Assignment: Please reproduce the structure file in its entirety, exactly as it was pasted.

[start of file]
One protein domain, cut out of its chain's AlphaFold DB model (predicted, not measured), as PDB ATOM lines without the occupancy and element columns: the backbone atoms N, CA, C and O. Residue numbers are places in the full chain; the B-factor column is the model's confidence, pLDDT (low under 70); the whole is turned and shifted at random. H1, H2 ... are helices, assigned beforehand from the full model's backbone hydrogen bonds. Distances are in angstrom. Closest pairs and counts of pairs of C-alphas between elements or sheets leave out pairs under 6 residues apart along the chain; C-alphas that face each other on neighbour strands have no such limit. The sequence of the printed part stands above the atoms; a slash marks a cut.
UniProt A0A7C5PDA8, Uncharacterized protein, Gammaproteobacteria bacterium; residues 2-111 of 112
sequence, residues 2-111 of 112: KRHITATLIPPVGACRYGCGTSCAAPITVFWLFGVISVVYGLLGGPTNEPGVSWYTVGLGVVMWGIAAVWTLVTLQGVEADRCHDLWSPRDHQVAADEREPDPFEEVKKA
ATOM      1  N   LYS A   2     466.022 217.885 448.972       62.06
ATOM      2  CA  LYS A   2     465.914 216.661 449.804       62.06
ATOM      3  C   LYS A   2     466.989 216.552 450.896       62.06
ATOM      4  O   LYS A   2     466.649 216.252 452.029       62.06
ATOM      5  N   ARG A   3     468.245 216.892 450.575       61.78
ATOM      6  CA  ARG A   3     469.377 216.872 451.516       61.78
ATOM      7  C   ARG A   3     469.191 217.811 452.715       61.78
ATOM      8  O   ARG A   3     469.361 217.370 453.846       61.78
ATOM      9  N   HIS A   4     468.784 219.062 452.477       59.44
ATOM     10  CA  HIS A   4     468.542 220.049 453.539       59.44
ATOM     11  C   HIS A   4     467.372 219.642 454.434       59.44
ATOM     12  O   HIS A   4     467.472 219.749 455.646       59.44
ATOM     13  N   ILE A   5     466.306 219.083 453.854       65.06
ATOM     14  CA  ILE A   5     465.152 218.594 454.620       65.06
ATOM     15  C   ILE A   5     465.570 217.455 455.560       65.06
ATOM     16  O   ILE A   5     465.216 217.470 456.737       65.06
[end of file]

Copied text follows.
One protein domain, cut out of its chain's AlphaFold DB model (predicted, not measured), as PDB ATOM lines without the occupancy and element columns: the backbone atoms N, CA, C and O. Residue numbers are places in the full chain; the B-factor column is the model's confidence, pLDDT (low under 70); the whole is turned and shifted at random. H1, H2 ... are helices, assigned beforehand from the full model's backbone hydrogen bonds. Distances are in angstrom. Closest pairs and counts of pairs of C-alphas between elements or sheets leave out pairs under 6 residues apart along the chain; C-alphas that face each other on neighbour strands have no such limit. The sequence of the printed part stands above the atoms; a slash marks a cut.
UniProt A0A7C5PDA8, Uncharacterized protein, Gammaproteobacteria bacterium; residues 2-111 of 112
sequence, residues 2-111 of 112: KRHITATLIPPVGACRYGCGTSCAAPITVFWLFGVISVVYGLLGGPTNEPGVSWYTVGLGVVMWGIAAVWTLVTLQGVEADRCHDLWSPRDHQVAADEREPDPFEEVKKA
ATOM      1  N   LYS A   2     466.022 217.885 448.972       62.06
ATOM      2  CA  LYS A   2     465.914 216.661 449.804       62.06
ATOM      3  C   LYS A   2     466.989 216.552 450.896       62.06
ATOM      4  O   LYS A   2     466.649 216.252 452.029       62.06
ATOM      5  N   ARG A   3     468.245 216.892 450.575       61.78
ATOM      6  CA  ARG A   3     469.377 216.872 451.516       61.78
ATOM      7  C   ARG A   3     469.191 217.811 452.715       61.78
ATOM      8  O   ARG A   3     469.361 217.370 453.846       61.78
ATOM      9  N   HIS A   4     468.784 219.062 452.477       59.44
ATOM     10  CA  HIS A   4     468.542 220.049 453.539       59.44
ATOM     11  C   HIS A   4     467.372 219.642 454.434       59.44
ATOM     12  O   HIS A   4     467.472 219.749 455.646       59.44
ATOM     13  N   ILE A   5     466.306 219.083 453.854       65.06
ATOM     14  CA  ILE A   5     465.152 218.594 454.620       65.06
ATOM     15  C   ILE A   5     465.570 217.455 455.560       65.06
ATOM     16  O   ILE A   5     465.216 217.470 456.737       65.06